Cabinets are an indispensable feature of any kitchen. Not only can they store things, but their decorative impact can enhance the design.
Wood cabinets are among the most sought-after cabinet styles, while other options such as metal, laminates and glass-front doors may also be considered. Choose a style that complements both your taste and needs to ensure lasting enjoyment of the kitchen space.
Material choices for kitchen cabinets can make a substantial difference in both their look and durability. Popular choices include solid wood, plywood and melamine.
Solid wood may be more costly than its synthetic counterpart, but its beauty makes up for any additional costs in maintenance and upkeep. Oak wood grain patterns stand out beautifully against medium or dark stain tones for an eye-catching finish on traditional style cabinets.
Plywood is an economical and sturdy material made of thin layers of wood glued together, which makes it both inexpensive and moisture-resistant. Plywood can also be painted or stained to match other cabinet materials, and its moisture resistance allows it to be painted or stained according to preference. Medium-density fiberboard (MDF or HDF), similar to plywood but denser, makes a cost-effective alternative to solid wood for doors and drawer fronts and is available in multiple colors and finishes. Finally, Thermofoil vinyl coating applied under heat and vacuum pressure covers these same MDF/HDF doors/drawer fronts offers endless variety for finishes/style combinations while being easy to keep clean when cleaning is required.
Cabinet surfacing is an integral component of its overall appearance. Plywood, a flat sectioned material suitable for shelves and cabinet bottoms, is often the least expensive choice but must be regularly sealed to avoid warping due to moisture exposure.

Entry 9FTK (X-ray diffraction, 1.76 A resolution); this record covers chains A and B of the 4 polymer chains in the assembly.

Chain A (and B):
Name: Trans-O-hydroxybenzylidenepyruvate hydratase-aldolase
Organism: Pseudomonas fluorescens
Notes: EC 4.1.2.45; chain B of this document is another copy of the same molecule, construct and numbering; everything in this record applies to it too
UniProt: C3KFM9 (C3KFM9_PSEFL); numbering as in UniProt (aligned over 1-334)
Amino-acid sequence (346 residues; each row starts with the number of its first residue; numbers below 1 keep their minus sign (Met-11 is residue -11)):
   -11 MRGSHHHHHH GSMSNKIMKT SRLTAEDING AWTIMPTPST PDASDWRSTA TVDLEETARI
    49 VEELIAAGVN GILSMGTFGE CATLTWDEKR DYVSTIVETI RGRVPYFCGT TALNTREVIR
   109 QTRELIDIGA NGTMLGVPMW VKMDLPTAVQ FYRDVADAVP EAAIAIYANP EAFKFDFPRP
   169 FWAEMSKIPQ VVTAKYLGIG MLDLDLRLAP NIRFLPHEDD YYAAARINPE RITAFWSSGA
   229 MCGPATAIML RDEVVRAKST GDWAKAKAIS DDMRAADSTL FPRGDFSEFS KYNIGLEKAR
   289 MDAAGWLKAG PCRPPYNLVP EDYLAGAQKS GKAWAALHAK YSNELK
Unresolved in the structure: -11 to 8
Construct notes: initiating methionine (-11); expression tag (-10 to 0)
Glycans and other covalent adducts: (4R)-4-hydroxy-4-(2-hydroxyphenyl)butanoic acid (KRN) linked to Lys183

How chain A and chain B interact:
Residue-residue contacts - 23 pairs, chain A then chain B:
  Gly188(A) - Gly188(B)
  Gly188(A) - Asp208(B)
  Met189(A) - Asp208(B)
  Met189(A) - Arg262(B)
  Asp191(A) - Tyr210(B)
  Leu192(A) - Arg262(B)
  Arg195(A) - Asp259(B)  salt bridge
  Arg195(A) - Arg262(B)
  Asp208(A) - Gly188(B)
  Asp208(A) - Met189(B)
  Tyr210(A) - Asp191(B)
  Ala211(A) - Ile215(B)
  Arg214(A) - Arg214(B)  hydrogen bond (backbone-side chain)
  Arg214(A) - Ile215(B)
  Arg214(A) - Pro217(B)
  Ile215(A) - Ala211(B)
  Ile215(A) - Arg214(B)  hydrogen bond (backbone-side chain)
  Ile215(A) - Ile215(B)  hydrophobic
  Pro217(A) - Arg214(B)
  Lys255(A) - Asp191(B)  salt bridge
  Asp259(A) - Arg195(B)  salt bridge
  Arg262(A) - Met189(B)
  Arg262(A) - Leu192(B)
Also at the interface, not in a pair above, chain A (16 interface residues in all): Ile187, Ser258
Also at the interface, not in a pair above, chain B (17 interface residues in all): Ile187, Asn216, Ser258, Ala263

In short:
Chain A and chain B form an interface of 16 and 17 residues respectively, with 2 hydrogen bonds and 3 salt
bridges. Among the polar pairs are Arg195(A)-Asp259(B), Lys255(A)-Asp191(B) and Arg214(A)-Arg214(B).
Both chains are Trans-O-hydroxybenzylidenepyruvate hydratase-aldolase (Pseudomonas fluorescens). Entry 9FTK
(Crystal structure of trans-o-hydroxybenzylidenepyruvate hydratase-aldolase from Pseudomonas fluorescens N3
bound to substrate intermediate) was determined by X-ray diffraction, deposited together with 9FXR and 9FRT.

Wood cabinet surfaces typically receive clear finishes that highlight the natural grain of their wood, while factory-applied wormholes and compression marks add an aged appearance. Unfortunately, uniformity in color consistency can often prove challenging due to differences among stain manufacturers; different ones might not always match exactly.
Shaker cabinet doors are the go-to choice, boasting clean lines and classic proportions for modern, transitional and traditional kitchen designs alike. Frameless cabinets also provide contemporary appeal while increasing space within cabinets – ideal for open floor plans or smaller kitchen spaces.
Kitchen cabinets provide much more than simply storage space; they also offer multiple ways of organizing your items and making them easier to locate. If you find yourself losing lids to Tupperware containers in deep cabinets, try installing pull-out shelves that allow for quick visibility and access.
Solid wood kitchen cabinets can be costly, yet sturdy and long-lasting. Red oak and birch are two popular wood species used in cabinet construction due to their moderate price points and attractive grain patterns.
If your current cabinet shelves are full depth, narrow them by about two inches to make room for door-mounted racks – these racks are perfect for displaying beautiful plates and mugs easily while keeping them within easy reach. Furthermore, drawer inserts may also help increase storage for things such as cutlery or small appliances. Make your kitchen work better for you with these 5 kitchen cabinet storage projects which maximize storage without increasing cabinet size or adding new ones!
Your kitchen cabinets’ underlying framework is responsible for their durability; the surfacing, however, determines their look. Choosing an attractive material should complement both your design aesthetic and individual tastes – which means choosing materials that complement both.
Solid wood is a timeless choice, yet expensive and susceptible to changes in humidity. Plywood offers an economical alternative that is comprised of thin slices of wood called piles alternating with adhesives before being bonded together for permanent attachment. Unfortunately, plywood may be damaged by extreme temperatures; it should therefore only be used under careful consideration.
Medium-density fiberboard, or MDF, is another popular choice for cabinet surfacing. Denser than solid wood and versatile in terms of stain options, MDF makes for easy maintenance in kitchen environments with high moisture. Plus it doesn’t warp or fade! For something with more contemporary flair high gloss thermofoil provides an attractive shiny surface that’s easier to keep clean.